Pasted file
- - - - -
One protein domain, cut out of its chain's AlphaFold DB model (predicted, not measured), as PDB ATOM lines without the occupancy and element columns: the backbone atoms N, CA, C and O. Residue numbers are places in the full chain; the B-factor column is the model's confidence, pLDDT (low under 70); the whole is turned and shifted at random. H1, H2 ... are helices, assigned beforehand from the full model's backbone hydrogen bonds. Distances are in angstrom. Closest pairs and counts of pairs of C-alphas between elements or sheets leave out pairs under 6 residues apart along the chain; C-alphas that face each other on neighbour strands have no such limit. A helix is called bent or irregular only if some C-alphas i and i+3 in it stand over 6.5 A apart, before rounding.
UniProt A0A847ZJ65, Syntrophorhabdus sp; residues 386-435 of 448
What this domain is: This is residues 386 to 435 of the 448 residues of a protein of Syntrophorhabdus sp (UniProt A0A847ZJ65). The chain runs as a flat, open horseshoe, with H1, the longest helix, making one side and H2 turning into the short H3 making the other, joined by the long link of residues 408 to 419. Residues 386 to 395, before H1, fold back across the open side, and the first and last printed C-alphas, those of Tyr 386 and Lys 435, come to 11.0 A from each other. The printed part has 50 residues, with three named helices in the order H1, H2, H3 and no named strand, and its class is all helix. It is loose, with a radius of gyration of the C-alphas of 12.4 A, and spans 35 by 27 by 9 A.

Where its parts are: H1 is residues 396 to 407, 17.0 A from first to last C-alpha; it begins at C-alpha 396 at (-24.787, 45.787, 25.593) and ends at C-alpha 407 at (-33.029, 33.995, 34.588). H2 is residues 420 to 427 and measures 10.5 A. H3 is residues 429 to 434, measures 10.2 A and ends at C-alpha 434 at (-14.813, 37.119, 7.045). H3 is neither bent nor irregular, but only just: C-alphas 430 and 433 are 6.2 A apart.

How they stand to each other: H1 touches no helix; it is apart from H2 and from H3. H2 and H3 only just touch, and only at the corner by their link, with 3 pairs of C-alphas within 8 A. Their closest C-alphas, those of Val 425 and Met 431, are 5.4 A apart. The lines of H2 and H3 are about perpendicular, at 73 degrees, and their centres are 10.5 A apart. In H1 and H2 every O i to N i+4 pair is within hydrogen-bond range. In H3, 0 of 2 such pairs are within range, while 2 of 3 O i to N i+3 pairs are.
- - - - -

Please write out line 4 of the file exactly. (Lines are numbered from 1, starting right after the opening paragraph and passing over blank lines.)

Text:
How they stand to each other: H1 touches no helix; it is apart from H2 and from H3. H2 and H3 only just touch, and only at the corner by their link, with 3 pairs of C-alphas within 8 A. Their closest C-alphas, those of Val 425 and Met 431, are 5.4 A apart. The lines of H2 and H3 are about perpendicular, at 73 degrees, and their centres are 10.5 A apart. In H1 and H2 every O i to N i+4 pair is within hydrogen-bond range. In H3, 0 of 2 such pairs are within range, while 2 of 3 O i to N i+3 pairs are.